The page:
Lifts for evacuation - Human behaviour considerations
The concept of using lifts for evacuation form high rise buildings in fires and other emergency events is gaining momentum around the world, with the recent inclusion of clauses in the International Building Code(IBC) to regulate the design of such lifts and a growing number of buildings, incorporation this new technology. To predict the time that a building will take to be fully evacuated in an emergency and to design lift systems capable of dealing with the demand, building designers need an understanding of the likely exiting behaviour of occupants.
Due to the inherent difficulties of carrying out research in human behaviour, a number of approaches have been used to try to address these issues. These include carrying out a number of survey’s and comparing results to data from past fire events where the lifts have been used of evacuation The results from this work suggest that the split of occupants using the stairs or lifts to evacuate is governed predominantly by floor level of the occupant. In addition, it has been shown that it is unreasonable to expect that occupants will wait indefinitely for a lift to arrive in an emergency situation if they are given no information about the likely waiting time. The drop-off in the percentage of occupants that will continue to wait for a lift with increasing waiting time also appears to be dependent on floor height.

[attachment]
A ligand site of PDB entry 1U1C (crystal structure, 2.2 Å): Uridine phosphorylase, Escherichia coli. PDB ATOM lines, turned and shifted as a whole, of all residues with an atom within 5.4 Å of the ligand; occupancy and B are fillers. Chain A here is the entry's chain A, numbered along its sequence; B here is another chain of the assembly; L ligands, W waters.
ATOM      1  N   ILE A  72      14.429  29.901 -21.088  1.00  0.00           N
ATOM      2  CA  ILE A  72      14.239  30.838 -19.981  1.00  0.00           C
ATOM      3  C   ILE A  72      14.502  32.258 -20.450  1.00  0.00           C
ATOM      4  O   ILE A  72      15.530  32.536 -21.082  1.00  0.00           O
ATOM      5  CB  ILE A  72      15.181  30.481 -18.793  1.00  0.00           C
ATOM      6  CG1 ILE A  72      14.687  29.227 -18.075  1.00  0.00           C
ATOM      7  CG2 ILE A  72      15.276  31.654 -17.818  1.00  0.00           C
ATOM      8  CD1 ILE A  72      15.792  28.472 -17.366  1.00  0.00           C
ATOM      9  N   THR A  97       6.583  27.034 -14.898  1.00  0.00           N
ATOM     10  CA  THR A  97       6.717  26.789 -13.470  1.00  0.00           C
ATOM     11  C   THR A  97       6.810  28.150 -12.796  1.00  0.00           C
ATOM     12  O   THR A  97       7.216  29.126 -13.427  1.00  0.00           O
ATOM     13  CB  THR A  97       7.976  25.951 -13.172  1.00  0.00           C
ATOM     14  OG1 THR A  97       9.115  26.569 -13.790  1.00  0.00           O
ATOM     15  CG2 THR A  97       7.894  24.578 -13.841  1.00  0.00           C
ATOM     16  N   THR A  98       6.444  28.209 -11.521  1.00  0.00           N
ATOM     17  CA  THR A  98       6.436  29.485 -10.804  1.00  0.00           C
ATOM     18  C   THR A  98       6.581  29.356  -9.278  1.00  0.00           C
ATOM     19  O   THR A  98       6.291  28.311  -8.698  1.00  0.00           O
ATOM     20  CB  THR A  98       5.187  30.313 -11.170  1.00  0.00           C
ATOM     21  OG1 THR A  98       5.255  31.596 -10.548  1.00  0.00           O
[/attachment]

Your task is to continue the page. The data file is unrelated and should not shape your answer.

It is expected that these results will allow building designers to make more realistic assumptions when designing evacuation strategies incorporating lifts. In addition, it is hoped that a better understanding of the reservations that building users may have about using lifts for evacuation in emergency situations will allow occupant training programmes to be developed to address these concerns.